Things to do
IN THE DARK: This new exhibition showcases new artwork from members of The London Group, and every piece on display generates its own light so you can wander round in the dark. Expect projections on the ceiling and video mash-ups. The Cello Factory (Waterloo), free, just turn up, 17-19 January
THE FAVOURITE: Costumes from new film The Favourite — starring Olivia Colman, Emma Stone and Rachel Weisz — go on display at Hampton Court Palace, where some of the film’s scenes were filmed back in 2017. The Favourite tells the story of Queen Anne and her relationships with two of her closest female attendants. Hampton Court Palace, included in admission, booking recommended, 17 January-end of February
STRING QUARTET: The Castalian String Quartet performs a free lunchtime concert, open to everyone, at LSE — beats spending another lunchtime scrolling through Instagram, does it not? LSE (Holborn), free, just turn up, 1.05pm-2pm
STANFORDS HISTORY: As travel bookshop Stanfords settles into its new home, join an expert on a walking tour through central London, based on a map of the capital from 1912. See some fine examples of Victorian architecture, and hear tales of Agatha Christie and Sherlock Holmes. Stanfords (7 Mercer Walk), £6, book ahead, 11am-12.30pm
LOST CONNECTIONS: Hear journalist Johann Hari discuss his new book, Lost Connections, which covers research from around the world suggesting that depression and anxiety are largely caused by lifestyles in many modern societies. Hatchards (Piccadilly), £7-£10, book ahead, 6.30pm
RATKO MLADIĆ: Archive footage, stories from witnesses and testimony from his own son combine in this documentary about Ratko Mladić, a former Bosnian-Serb military commander who oversaw horrific acts of ethnic cleansing in the 1990s. During his trial, a mass execution and burial site was discovered, which threw the whole trial into disarray. The screening is followed by a Q&A with the director. Bertha DocHouse (Curzon Bloomsbury), £12.50/£10, book ahead, 6.30pm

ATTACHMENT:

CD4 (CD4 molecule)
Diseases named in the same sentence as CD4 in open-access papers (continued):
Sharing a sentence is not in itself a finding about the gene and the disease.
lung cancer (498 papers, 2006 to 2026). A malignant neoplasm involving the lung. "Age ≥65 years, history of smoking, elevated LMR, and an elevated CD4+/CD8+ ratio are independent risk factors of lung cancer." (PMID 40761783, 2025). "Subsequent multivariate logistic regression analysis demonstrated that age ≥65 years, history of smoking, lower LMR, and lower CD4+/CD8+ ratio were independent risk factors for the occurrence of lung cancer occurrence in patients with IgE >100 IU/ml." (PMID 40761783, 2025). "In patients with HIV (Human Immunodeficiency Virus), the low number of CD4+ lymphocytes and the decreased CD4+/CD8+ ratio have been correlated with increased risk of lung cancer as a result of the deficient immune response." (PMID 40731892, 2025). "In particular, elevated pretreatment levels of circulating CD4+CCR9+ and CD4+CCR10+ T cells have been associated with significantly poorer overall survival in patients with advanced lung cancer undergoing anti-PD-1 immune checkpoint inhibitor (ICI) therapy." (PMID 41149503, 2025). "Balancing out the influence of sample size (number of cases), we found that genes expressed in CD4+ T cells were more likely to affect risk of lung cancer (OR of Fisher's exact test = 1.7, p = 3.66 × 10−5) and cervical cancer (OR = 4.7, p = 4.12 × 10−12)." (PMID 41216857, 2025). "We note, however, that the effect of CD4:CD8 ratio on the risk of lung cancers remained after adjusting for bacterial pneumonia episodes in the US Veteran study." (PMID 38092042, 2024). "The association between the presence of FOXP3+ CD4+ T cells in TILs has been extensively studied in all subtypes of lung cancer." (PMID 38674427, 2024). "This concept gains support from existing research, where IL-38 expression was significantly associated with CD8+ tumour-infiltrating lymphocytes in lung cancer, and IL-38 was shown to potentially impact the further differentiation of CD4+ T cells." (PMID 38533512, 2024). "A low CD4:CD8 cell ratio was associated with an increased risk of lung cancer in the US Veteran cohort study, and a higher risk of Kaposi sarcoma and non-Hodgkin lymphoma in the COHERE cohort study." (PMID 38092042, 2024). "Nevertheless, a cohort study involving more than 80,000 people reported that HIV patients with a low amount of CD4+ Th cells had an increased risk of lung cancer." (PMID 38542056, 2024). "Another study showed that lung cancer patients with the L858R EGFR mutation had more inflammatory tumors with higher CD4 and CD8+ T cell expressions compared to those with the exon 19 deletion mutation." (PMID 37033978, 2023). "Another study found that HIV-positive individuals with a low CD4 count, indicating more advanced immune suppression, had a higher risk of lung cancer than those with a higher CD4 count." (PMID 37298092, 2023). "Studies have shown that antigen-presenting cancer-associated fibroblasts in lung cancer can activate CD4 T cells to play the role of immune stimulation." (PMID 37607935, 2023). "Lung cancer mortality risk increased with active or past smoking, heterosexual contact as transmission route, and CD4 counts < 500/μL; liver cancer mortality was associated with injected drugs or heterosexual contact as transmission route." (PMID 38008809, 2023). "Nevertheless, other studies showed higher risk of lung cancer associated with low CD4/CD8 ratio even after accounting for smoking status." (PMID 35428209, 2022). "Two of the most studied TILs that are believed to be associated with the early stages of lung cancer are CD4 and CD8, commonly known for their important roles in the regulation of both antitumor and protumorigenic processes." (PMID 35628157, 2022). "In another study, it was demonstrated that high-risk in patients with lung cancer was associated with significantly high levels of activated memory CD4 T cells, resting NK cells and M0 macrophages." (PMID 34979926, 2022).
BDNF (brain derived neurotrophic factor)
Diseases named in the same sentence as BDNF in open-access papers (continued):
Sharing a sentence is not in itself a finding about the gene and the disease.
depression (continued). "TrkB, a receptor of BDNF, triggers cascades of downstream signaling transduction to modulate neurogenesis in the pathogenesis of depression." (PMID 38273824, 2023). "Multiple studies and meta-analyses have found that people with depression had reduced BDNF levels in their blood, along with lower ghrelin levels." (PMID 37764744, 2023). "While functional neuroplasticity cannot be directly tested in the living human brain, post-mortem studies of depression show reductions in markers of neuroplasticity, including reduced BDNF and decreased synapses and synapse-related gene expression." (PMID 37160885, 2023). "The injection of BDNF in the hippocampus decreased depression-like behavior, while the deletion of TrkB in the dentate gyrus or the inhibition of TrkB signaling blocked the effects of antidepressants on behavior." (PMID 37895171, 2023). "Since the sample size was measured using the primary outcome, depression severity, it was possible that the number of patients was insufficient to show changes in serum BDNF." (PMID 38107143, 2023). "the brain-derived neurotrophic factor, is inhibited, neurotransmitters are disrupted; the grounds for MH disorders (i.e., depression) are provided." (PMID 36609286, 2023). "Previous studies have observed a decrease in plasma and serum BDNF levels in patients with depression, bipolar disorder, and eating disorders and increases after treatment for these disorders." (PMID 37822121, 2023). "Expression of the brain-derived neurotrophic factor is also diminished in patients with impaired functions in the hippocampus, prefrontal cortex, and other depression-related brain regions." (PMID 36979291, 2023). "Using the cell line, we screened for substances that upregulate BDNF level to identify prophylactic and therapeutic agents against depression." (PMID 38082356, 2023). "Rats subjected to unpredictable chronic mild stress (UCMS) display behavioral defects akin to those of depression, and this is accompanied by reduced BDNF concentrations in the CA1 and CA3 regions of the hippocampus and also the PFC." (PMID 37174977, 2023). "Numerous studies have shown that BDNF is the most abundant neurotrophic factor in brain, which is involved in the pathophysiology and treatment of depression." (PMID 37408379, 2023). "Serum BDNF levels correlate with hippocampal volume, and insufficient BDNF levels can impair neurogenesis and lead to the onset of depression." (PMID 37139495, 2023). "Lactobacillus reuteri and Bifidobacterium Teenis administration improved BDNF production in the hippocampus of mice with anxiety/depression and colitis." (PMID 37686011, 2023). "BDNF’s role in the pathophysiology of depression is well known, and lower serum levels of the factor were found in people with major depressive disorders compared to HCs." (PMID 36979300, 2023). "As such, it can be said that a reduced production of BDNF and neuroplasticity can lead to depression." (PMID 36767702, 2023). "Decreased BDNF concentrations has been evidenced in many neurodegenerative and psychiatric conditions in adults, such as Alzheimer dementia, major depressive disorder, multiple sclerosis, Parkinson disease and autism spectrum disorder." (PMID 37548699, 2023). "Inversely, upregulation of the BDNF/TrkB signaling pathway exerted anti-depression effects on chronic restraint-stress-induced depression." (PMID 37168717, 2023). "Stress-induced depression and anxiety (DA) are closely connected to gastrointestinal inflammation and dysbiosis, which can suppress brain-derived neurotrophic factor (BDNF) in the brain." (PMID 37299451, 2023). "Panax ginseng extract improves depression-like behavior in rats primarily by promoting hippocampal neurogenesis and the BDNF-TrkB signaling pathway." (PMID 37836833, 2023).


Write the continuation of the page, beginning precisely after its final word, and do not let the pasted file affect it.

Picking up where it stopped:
SPACE TECHNOLOGY: Hear Dr Subhanjoy Mohanty talk about the latest scientific results from the Kepler Space Telescope, including what it has shown us about our own solar system, strange new kinds of planets, and if there could be life on other planets. Imperial College (South Kensington), free, book ahead, 6.45pm-8pm
GOODNESS PARADOX: Hear Professor of Biological Anthropology Richard Wrangham argue that the invention of capital punishment was responsible for the domestication our species, a theory supported by geneticists, neuroscientists, primatologists, and archaeologists. Royal Institution (Mayfair), £16/£10/£7, book ahead, 7pm-8.30pm
NHS POETRY: Attend the launch of a new poetry anthology, which consists entirely of poems about the NHS. New and established poets have contributed to the collection, which raises money for NHS Charities Together. Poetry Cafe (Covent Garden), free, just turn up, 7pm-10.30pm
JAZZ HERSTORY: Trumpet player Alexandra Ridout has received much recognition for her music, including BBC Young Musician of the Year 2016 and Jazz Award ‘Rising Star’ 2017 runner up. Tonight, see her in action playing her own jazz compositions. Poplar Union, £9/£7/£5, book ahead, 7.30pm
Good cause of the day
Tonight, join actress Claire Skinner for an event by national charity, The Reader, which encourages people to join the ‘reading revolution’, a campaign to improve people’s lives through reading. Find out more and book.
What we’re reading
- 2019 diaries are being sold with tube maps that incorrectly include Crossrail.
- …but Crossrail is getting closer, as test trains are now in operation.
- That Banksy painting that shredded itself in London last year is going on show in Germany.
- Monty’s Deli — home of that Reuben sandwich — could soon be opening in the West End.